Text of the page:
While politicians are busy trying to convince voters that they have the solution to the housing shortage, they seem to have forgotten our planning system’s capacity to generate disputes between councils and developers that threaten to leave building projects deadlocked for years.
Take New Generation Homes, which has found itself caught neatly between a rock and a hard place in west Dublin. An Bord Pleanála last month shot down the company's plans for 58 houses on a site at Coolamber, near Finnstown in Lucan, on the grounds that it should have sought permission for 124 new homes. New Generation originally wanted to build 119, but cut it to 58 after consultations with South Dublin County Council.
Following a motion from three councillors, Guss O'Connell, Liona O'Toole and Paul Gogarty, which would have ruled out any housing on the site, South Dublin has now proposed limited development that could allow up to 80 homes there. This still leaves New Generation in a bind: if it complies with the proposal, it risks another rejection from An Bord Pleanála; if it complies with An Bord Pleanála's ruling, it risks more objections from the council.
New Generation chief executive Pat Crean said last week that if homes cannot be built at Coolamber, they would not be built anywhere. His point was that the land was zoned for development, fully serviced and on public transport routes. If it is deemed unsuitable for housing, then what is suitable?
Local area plan
Zoning also features in a row between O’Flynn Capital Partners (OFCP) and Dún Laoghaire-Rathdown County Council, which refused the company permission to build 164 homes in Cabinteely. This dispute is due in the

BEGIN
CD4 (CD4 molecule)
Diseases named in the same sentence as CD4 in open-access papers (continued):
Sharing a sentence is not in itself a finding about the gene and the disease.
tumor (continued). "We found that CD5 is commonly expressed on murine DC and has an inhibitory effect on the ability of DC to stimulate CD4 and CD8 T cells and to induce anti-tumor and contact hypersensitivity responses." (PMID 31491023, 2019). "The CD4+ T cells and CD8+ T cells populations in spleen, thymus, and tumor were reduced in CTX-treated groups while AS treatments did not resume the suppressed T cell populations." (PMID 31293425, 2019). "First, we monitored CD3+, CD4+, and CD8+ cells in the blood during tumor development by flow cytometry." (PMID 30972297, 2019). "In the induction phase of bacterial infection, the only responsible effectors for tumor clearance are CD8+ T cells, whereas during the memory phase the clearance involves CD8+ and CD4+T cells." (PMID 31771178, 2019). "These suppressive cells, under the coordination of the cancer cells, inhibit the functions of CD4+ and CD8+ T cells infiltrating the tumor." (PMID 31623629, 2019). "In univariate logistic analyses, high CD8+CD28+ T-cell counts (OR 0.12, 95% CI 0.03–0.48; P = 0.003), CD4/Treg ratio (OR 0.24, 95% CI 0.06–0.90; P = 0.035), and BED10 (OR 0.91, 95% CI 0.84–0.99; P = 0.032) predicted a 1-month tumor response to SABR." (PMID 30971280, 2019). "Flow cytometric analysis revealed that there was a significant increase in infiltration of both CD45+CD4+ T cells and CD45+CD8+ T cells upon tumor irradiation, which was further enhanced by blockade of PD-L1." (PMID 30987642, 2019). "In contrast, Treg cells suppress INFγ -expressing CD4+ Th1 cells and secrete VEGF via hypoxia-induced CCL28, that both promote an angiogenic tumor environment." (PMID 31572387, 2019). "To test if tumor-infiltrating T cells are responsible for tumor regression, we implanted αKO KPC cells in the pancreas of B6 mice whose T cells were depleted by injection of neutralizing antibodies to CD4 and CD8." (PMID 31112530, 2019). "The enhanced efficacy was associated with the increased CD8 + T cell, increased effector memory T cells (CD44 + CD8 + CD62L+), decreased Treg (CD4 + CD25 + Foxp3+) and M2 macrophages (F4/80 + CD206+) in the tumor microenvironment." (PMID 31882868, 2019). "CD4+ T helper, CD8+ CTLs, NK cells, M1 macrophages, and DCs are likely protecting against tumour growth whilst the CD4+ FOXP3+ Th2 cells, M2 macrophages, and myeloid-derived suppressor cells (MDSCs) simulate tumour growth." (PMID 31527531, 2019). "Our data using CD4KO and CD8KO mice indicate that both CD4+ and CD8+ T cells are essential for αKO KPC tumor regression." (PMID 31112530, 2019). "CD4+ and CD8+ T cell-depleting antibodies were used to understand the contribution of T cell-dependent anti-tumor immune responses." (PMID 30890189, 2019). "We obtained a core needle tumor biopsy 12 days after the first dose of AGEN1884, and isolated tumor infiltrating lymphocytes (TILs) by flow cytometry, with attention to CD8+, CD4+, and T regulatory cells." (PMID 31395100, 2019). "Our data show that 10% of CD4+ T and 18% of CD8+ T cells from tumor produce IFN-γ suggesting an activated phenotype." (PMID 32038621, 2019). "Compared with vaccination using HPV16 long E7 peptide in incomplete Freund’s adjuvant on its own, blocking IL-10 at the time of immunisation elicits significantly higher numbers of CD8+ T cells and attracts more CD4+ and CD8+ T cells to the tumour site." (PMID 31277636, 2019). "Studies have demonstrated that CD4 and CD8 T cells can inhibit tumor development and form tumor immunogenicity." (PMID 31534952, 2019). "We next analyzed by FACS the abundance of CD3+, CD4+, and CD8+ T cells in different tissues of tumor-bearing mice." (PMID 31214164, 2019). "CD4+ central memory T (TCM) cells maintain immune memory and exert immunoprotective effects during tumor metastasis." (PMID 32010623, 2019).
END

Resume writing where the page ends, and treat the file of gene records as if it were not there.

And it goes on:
OFCP says its proposals match the Dún Laoghaire- Rathdown local area plan, which earmarks its site for housing, while the council says they do not.
Both developers have some merit on their side. Their sites are in existing residential areas with zoning, services and public transport. Neither company plans to bulldoze a national monument, dig up some unspoilt corner of the countryside or build in a field miles away from anywhere. That makes it hard to get a handle on the reasons behind the opposition to the projects.
Both cases feature local area plans and strategic development zones, which are designed to make planning more efficient and less prone to disputes. However, that does not seem to have worked as both applications are mired in what appear to be two old-fashioned planning rows, driven as much by local political concerns as anything else.
On this evidence, we can expect to see plenty of similar flare-ups around the country as more developers seek permission to build houses, with obvious implications for any efforts to supply the new homes that most agree are needed.
Developers are not charities. Making a profit is more necessary than ever to those that survived the recession. Much of their capital now comes from multinational investors which loan at higher interest than the banks and expect to be repaid.
However, like it or not, it is a fact that they are going to play a big role in tackling the housing crisis.
Many will find this unpalatable, particularly as the wounds from the property collapse, brought about as they see it by builders running riot, are still pretty raw. However, anyone who thinks that county councils were blameless in all of that is letting them off the hook for failing to curb those same developers’ excesses.
An estimated 70,000 houses lie empty around the Republic today, built during the bubble era in places where nobody needed them. County councils gave planning permission for these.
Between 2003 and 2007 the same local authorities collected €73 million from developers for social housing, but at the end of that period, about 50,000 families were stuck on their housing waiting lists. Interestingly, Dún Laoghaire- Rathdown collected the largest amount: €10.89 million.
So there are few grounds for describing any local council as a model of probity. However, along with the developers, they have a big part to play in tackling the housing crisis.
The big question for whichever group of politicians lands the prize on February26th is whether or not it is going to take another overhaul of our planning system to get the two sides to finally come to terms with each other.